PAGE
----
Saturday, September 27, 2008
Thursday, September 25, 2008
From this blog,
This is a share of textbooks for Tokyo metropolitan high schools.
The share of Nichibun (brown, 14.5%) is twice as much as Keirincan (blue, 7.2%) but the center angle is smaller than Keirincan, and those look nearly the same in size.
I would like people teach students not to use 3D pie chart in their information literacy class.
Pie chart itself is not good, as is described in R help,
3D pie chart is even worth than pie chart.
Pie charts are a very bad way of displaying information. The eye is good at judging linear measures and bad at judging relative areas. A bar chart or dot chart is a preferable way of displaying this type of data.
Cleveland (1985), page 264: “Data that can be shown by pie charts always can be shown by a dot chart. This means that judgements of position along a common scale can be made instead of the less accurate angle judgements.” This statement is based on the empirical investigations of Cleveland and McGill as well as investigations by perceptual psychologists.
This document is licensed under the Creative Commons Attribution 2.1 Japan License.
copyright by Haruhiko Okumura
Tuesday, September 16, 2008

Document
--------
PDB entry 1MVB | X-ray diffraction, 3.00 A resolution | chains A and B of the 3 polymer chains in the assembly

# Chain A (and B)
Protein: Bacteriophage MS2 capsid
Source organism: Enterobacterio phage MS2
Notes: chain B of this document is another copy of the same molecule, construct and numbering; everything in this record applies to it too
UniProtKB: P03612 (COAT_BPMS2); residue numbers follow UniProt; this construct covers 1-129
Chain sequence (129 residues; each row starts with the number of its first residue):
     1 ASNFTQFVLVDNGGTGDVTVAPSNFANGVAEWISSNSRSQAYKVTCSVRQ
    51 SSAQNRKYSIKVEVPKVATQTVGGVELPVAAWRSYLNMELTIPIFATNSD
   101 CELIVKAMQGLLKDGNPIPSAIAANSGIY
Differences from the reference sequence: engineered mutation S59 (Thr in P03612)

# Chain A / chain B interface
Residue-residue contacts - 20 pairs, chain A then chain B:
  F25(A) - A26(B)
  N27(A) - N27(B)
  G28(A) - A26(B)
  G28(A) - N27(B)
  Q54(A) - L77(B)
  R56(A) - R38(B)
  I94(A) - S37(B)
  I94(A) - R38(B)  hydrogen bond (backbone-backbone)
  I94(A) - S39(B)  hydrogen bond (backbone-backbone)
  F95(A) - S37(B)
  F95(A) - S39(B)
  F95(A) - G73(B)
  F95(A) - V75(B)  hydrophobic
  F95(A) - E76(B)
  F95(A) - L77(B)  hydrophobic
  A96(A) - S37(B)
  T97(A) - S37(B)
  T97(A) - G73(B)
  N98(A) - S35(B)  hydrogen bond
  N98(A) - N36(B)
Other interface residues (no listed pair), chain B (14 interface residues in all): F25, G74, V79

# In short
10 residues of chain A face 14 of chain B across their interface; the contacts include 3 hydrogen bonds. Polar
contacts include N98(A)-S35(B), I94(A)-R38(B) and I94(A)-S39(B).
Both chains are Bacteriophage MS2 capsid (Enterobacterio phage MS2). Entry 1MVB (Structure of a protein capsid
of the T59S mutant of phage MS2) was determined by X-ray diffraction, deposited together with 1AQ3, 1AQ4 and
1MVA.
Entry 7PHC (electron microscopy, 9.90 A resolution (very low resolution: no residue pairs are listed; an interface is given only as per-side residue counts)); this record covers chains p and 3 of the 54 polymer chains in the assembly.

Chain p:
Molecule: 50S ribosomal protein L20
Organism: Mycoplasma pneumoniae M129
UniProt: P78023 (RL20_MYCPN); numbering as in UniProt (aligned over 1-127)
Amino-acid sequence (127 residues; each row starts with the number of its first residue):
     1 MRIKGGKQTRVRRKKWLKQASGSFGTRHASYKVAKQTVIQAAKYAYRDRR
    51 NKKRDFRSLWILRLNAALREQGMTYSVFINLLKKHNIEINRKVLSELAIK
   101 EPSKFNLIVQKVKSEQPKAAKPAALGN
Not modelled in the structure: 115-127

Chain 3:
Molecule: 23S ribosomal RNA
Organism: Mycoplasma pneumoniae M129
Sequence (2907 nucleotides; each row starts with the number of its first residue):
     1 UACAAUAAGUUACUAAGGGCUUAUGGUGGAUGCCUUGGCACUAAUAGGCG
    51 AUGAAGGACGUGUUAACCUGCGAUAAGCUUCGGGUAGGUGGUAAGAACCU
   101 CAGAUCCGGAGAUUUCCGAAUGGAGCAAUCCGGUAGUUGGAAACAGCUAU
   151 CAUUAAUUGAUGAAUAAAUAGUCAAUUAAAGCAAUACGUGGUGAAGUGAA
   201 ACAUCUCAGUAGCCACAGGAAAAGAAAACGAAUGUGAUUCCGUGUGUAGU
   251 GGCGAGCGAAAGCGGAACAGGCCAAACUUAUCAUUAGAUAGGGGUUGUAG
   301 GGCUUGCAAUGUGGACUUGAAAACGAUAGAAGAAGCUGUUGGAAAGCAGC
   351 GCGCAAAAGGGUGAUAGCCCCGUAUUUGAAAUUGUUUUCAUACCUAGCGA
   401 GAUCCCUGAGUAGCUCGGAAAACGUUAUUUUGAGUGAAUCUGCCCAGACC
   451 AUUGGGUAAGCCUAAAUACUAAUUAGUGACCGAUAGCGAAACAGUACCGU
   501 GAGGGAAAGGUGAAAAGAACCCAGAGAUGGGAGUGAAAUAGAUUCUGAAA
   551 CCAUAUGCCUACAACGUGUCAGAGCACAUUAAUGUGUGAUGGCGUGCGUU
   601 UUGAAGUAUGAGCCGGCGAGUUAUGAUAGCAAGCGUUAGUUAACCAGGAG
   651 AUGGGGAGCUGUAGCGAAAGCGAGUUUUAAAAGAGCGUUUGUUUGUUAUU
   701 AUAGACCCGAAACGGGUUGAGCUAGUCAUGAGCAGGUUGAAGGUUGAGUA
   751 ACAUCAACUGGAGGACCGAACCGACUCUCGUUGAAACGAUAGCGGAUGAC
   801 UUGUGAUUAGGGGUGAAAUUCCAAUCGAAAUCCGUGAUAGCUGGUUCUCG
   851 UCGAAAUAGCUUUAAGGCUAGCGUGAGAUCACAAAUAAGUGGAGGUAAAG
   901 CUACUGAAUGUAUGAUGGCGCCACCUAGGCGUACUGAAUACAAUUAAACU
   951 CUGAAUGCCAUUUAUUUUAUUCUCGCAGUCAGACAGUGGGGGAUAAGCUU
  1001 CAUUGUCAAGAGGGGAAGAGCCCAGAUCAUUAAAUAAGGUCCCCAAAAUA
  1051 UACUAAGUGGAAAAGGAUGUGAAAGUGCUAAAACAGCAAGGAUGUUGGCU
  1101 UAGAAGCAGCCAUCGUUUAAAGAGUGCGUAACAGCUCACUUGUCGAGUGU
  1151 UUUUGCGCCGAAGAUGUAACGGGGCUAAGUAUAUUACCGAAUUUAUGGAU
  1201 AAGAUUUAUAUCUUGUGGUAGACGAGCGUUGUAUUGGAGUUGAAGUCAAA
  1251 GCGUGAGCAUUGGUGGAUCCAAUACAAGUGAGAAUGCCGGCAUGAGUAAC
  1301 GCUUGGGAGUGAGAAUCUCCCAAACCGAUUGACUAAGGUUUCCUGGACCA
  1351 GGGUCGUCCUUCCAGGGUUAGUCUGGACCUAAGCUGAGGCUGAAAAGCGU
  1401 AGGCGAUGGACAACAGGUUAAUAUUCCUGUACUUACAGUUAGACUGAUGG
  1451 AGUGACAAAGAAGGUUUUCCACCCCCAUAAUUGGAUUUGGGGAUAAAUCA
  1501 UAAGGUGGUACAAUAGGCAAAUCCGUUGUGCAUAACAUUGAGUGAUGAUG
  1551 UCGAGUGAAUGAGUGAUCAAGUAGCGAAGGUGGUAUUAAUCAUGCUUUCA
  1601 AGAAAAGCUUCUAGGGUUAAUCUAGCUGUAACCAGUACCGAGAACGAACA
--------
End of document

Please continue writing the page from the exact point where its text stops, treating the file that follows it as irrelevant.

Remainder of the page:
I've finished reading an excellent document on Python virtual machine and related stuff.
- disassembling with inspect module and dis module
- FrameObject, FunctionObject, CodeObject and their relationship
- data stack
- local, enclosure, global, builtin scope ... how they are implemented
- how to read Python Virtual Machine source code (ceval.c)
I don't know if Japanese-English machine translation works well but if it does it'll be a good start to understand Python VM.
I'm currently reading inspect module to make a speech on "Python code reading", a meeting held by a local Python community in Tokyo.
Wednesday, September 10, 2008
matplotlib is a python 2D plotting library which produces publication quality figures in a variety of hardcopy formats and interactive environments across platforms. matplotlib can be used in python scripts, the python and ipython shell (ala matlab or mathematica), web application servers, and six graphical user interface toolkits.
Found the info from a blog entry on Ramblins about Python
Thursday, September 4, 2008
Haven't read it but looks it's a similar approach to POSH.
I'll update this post when I've read it through.
Wednesday, September 3, 2008
I have a strong interest in visual programming. Many programmers say it is not practical but they are ignoring its big success in CG. Most highend CG softwares have a node tree/graph and it is a visual programming environment in a sense.
Currently people are still making small ad-hock scripts for daily works if there's no appropriate tool exists, renaming files, file type conversion, registering something to another, opening a file, add some comment on it, save it and close it, find something in a file, replacing it, brabrabra... and the repeated execution of mixture of them. In big productions lots of works are automated but still they are doing a lot like this for non-procedual works daily.